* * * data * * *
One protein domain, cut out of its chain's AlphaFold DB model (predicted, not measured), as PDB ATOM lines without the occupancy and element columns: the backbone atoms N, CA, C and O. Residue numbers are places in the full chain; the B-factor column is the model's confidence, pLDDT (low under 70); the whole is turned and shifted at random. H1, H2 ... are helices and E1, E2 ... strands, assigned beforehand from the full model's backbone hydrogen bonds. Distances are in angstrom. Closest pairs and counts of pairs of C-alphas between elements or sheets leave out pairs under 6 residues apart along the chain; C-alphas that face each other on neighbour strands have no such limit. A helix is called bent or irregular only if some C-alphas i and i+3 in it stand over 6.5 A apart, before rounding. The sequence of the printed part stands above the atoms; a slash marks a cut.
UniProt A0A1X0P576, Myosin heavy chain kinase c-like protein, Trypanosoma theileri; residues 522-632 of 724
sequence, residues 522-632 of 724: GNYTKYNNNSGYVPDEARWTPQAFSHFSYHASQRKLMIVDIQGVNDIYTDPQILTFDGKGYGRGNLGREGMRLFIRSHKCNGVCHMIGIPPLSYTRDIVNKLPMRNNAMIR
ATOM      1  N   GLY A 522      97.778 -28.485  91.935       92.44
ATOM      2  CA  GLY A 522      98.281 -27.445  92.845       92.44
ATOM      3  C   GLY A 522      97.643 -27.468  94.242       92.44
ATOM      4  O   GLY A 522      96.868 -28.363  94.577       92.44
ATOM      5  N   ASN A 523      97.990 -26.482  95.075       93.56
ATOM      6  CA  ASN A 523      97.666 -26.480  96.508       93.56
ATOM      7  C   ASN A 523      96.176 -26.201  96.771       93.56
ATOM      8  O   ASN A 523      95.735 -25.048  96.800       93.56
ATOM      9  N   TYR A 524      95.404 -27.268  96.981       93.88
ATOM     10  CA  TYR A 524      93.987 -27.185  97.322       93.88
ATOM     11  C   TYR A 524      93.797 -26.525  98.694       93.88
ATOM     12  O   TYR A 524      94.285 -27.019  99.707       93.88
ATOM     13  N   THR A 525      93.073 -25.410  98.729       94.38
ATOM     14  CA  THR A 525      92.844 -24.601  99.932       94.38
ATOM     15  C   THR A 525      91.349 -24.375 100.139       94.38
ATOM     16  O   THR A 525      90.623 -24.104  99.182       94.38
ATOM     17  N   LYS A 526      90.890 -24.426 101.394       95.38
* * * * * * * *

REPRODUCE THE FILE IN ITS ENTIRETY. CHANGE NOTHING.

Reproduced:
One protein domain, cut out of its chain's AlphaFold DB model (predicted, not measured), as PDB ATOM lines without the occupancy and element columns: the backbone atoms N, CA, C and O. Residue numbers are places in the full chain; the B-factor column is the model's confidence, pLDDT (low under 70); the whole is turned and shifted at random. H1, H2 ... are helices and E1, E2 ... strands, assigned beforehand from the full model's backbone hydrogen bonds. Distances are in angstrom. Closest pairs and counts of pairs of C-alphas between elements or sheets leave out pairs under 6 residues apart along the chain; C-alphas that face each other on neighbour strands have no such limit. A helix is called bent or irregular only if some C-alphas i and i+3 in it stand over 6.5 A apart, before rounding. The sequence of the printed part stands above the atoms; a slash marks a cut.
UniProt A0A1X0P576, Myosin heavy chain kinase c-like protein, Trypanosoma theileri; residues 522-632 of 724
sequence, residues 522-632 of 724: GNYTKYNNNSGYVPDEARWTPQAFSHFSYHASQRKLMIVDIQGVNDIYTDPQILTFDGKGYGRGNLGREGMRLFIRSHKCNGVCHMIGIPPLSYTRDIVNKLPMRNNAMIR
ATOM      1  N   GLY A 522      97.778 -28.485  91.935       92.44
ATOM      2  CA  GLY A 522      98.281 -27.445  92.845       92.44
ATOM      3  C   GLY A 522      97.643 -27.468  94.242       92.44
ATOM      4  O   GLY A 522      96.868 -28.363  94.577       92.44
ATOM      5  N   ASN A 523      97.990 -26.482  95.075       93.56
ATOM      6  CA  ASN A 523      97.666 -26.480  96.508       93.56
ATOM      7  C   ASN A 523      96.176 -26.201  96.771       93.56
ATOM      8  O   ASN A 523      95.735 -25.048  96.800       93.56
ATOM      9  N   TYR A 524      95.404 -27.268  96.981       93.88
ATOM     10  CA  TYR A 524      93.987 -27.185  97.322       93.88
ATOM     11  C   TYR A 524      93.797 -26.525  98.694       93.88
ATOM     12  O   TYR A 524      94.285 -27.019  99.707       93.88
ATOM     13  N   THR A 525      93.073 -25.410  98.729       94.38
ATOM     14  CA  THR A 525      92.844 -24.601  99.932       94.38
ATOM     15  C   THR A 525      91.349 -24.375 100.139       94.38
ATOM     16  O   THR A 525      90.623 -24.104  99.182       94.38
ATOM     17  N   LYS A 526      90.890 -24.426 101.394       95.38